Grandfather said that when the Native American went out to collect a bow stave it was far different from the consciousness of the white man. First, the Native American had to have an extreme need for the bow stave. Then the collecting trip would be proceeded by periods of fasting and praying. After all it was not as simple as just cutting down a tree, for he would be taking the life of his brother. He would then go out onto the land and begin his search. He was not looking for the solitary saplings that grew straight and tall. Instead, he would search the groves of saplings that were in competition with each other. He knew that in their struggle for soil and sunlight many would die and others would be badly bruised and injured as the years passed. If left alone the forest would not be strong and healthy. When such a grove was found he would search it thoroughly, looking for the ideal sapling. It would not be the straightest and tallest. Instead, it would be one that was dying or would eventually be crowded out by the other saplings. He would then ask himself if the land would be left better by removing the sapling. If so, then he would ask what kind of legacy would he leave for his children and grandchildren. Would it be a strong and healthy forest? Only when those questions were answered in a positive way would he eventually cut the sapling. Even then there must be the prayers of thanksgiving. His was the attitude of the caretaker, helping nature to grow better, stronger, and faster. He could do in a short period of time what would take nature years to accomplish. That was his purpose: to help and nurture creation, not to destroy it.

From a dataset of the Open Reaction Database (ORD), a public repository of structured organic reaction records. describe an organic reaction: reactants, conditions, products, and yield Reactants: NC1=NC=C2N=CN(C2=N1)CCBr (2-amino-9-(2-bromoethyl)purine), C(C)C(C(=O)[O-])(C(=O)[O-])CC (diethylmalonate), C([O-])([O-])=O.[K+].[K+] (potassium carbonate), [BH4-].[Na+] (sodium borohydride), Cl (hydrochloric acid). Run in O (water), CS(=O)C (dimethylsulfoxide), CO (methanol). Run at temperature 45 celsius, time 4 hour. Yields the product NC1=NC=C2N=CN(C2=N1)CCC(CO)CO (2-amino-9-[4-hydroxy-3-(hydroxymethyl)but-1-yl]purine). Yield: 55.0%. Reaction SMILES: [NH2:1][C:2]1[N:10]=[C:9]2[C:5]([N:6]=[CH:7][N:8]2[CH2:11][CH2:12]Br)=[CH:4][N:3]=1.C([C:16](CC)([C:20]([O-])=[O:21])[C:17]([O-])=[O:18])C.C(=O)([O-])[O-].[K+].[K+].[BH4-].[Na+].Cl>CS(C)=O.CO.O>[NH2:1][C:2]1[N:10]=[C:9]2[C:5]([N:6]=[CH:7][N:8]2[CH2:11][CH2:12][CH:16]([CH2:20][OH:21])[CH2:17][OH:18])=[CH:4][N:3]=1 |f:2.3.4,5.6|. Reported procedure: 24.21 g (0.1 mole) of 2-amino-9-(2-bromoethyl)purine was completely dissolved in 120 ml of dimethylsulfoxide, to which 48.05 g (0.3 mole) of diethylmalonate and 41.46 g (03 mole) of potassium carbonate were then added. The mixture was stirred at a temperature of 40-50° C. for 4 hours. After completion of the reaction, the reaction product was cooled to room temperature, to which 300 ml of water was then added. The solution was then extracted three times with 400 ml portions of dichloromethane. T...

"It is not enough to just take that sapling. Your vision is in a tunnel. You must look beyond the sapling and see what else should be done in the area to make the forest healthy. By taking care of a small part and not the whole, you are not doing enough. Your work as a caretaker has not been completed. It is also not enough to be the caretaker only when you are collecting something for survival. You must be the caretaker all of the time, whether collecting or not."
"But isn't that like playing God?" I asked Grandfather. He said, "In a way it is, but we are only following the instructions of the Creator. After all, that is why we are here on the earth, to care for nature, not destroy it. You must take things from nature to live, that is a given fact, but it is the way that we take those things and the end results, both immediate and in the future, that make us caretakers."